So I built a nice rig this last summer. Turned it off at night and one morning I went to turn it on and it just wouldn't start. Specs then a bit about what ive done so far
Intel i7 930
Asus ATI Radeon 5850
DDR3 RAM (6 GB)
Corsair SSD F60
Bunch a other HDDs (reg)
Thermallake 750 Watt power supply
So when I played with it a bit I couldnt get anything to budge- the red light was on at the motherboard's onboard power switch, so it had current, but the fans wouldnt spin on when I pressed it. Nothing worked.
I first bought a new power supply and that did nothing. The old one seems fine. I returned the new one. I RMA'ed the motherboard. Asus swapped it out for a new one (new SN). Now it will turn on- fans start up, but I get nothing. Just a black screen, no BIOS chip screens, no SATA load screens, no beeps. I bought a super cheap PCI-E video card, pulled the 5850, and no difference. Same result.
So what is left? Fried CPU? Fried RAM? How can I tell if its either of those and what do I do if it is? They should all be under warranty.
Wouldnt the BIOS load screens still come up even if the CPU + RAM were dead?!?
thanks- I am about a month into this and going insane without a real computer!
Breadboard with just motherboard, CPU & HSF, case speaker, and PSU.
Make sure you plug the CPU power cable in. The system will not boot without it.
I always breadboard a new build. It takes only a few minutes, and you know you are putting good parts in the case once you are finished.
You can turn on the PC by momentarily shorting the two pins that the case power switch goes to. You should hear a series of long, single beeps indicating memory problems. Silence indicates a problem with (in most likely order) the PSU, motherboard, or CPU. Remember, at this time, you do not have a graphics card installed so the load on your PSU will be reduced.
If no beeps: Running fans and drives and motherboard LED's do not necessarily indicate a good PSU. In the absence of a single short beep, they also do not indicate that the system is booting.
At this point, you can sort of check the PSU. Try to borrow a known good PSU of around 550 - 600 watts. That will power just about any system with a single GPU. If you cannot do that, use a DMM to measure the voltages. Measure between the colored wires and either chassis ground or the black wires. Yellow wires should be 12 volts. Red wires: +5 volts, orange wires: +3.3 volts, blue wire : -12 volts, violet wire: 5 volts always on. Tolerances are +/- 5% except for the -12 volts which is +/- 10%.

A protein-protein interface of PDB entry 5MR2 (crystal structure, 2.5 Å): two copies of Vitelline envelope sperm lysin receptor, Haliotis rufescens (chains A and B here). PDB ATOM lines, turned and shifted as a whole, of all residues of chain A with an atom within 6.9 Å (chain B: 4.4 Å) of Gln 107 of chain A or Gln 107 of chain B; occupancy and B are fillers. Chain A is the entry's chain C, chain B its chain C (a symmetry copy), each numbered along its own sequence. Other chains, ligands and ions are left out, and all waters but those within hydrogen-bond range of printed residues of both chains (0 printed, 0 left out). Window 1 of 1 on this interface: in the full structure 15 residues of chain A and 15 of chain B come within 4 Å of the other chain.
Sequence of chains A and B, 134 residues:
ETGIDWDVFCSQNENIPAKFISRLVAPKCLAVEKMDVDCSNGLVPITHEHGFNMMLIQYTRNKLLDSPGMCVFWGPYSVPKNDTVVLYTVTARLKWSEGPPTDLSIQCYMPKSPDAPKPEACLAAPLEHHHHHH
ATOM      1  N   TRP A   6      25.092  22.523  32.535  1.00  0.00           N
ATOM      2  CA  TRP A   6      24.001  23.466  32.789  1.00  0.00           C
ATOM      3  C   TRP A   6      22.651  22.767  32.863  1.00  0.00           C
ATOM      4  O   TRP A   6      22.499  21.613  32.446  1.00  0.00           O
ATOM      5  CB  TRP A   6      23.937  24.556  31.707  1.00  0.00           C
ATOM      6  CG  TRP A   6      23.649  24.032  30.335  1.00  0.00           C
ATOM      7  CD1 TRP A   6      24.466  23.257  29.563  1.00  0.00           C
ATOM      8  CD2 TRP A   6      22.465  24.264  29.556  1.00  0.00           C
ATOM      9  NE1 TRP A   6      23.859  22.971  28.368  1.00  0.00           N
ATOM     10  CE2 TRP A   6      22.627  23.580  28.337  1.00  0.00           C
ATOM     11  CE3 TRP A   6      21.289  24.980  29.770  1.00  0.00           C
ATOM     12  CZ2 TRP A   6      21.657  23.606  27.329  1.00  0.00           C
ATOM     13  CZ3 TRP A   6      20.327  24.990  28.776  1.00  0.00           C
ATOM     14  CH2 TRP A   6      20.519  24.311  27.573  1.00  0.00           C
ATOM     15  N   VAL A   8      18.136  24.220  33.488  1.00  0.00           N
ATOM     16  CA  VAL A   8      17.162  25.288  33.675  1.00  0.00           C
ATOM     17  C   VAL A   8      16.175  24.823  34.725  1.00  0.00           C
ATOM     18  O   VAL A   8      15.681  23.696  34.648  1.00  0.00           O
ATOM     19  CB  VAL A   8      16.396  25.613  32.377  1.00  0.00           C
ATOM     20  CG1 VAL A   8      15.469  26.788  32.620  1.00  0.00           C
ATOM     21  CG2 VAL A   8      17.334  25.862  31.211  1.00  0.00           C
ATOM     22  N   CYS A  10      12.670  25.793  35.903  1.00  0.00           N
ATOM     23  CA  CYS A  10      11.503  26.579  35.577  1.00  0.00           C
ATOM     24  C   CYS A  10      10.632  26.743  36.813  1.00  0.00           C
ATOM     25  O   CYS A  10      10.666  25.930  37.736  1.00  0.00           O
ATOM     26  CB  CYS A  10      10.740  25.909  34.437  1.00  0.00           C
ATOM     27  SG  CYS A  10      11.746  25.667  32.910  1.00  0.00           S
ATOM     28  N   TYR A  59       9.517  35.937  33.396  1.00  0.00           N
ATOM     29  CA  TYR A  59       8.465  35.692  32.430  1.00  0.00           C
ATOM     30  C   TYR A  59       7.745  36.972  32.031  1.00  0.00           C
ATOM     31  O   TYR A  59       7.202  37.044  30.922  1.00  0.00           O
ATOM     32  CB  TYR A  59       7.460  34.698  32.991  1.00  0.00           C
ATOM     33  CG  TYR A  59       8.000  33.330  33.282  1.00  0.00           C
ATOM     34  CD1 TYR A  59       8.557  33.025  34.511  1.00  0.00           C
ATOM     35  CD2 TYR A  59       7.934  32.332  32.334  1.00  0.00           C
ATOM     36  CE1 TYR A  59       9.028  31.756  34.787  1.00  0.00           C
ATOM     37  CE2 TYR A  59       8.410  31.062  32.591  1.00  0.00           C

The gray wire is really important. It should go from 0 to +5 volts when you turn the PSU on with the case switch. CPU needs this signal to boot.
A way that might be easier is to use the main power plug. Working from the back of the plug where the wires come out, use a bare paperclip to short between the green wire and one of the neighboring black wires. That will do the same thing with an installed PSU. It is also an easy way to bypass a questionable case power switch.
This checks the PSU under no load conditions, so it is not completely reliable. But if it can not pass this, it is dead. Then repeat the checks with the PSU plugged into the computer to put a load on the PSU.
If the system beeps:
If it looks like the PSU is good, install a memory stick. Boot. Beep pattern should change to one long and several short beeps indicating a missing graphics card.
Silence, long single beeps, or series of short beeps indicate a problem with the memory. If you get short beeps verify that the memory is in the appropriate motherboard slots.
Insert the video card and connect any necessary PCIe power connectors. Boot. At this point, the system should POST successfully (a single short beep). Notice that you do not need keyboard, mouse, monitor, or drives to successfully POST. At this point, if the system doesn't work, it's either the video card or an inadequate PSU. Or rarely - the motherboard's PCIe interface.
Now start connecting the rest of the devices starting with the monitor, then keyboard and mouse, then the rest of the devices, testing after each step. It's possible that you can pass the POST with a defective video card. The POST routines can only check the video interface. It cannot check the internal parts of the video card.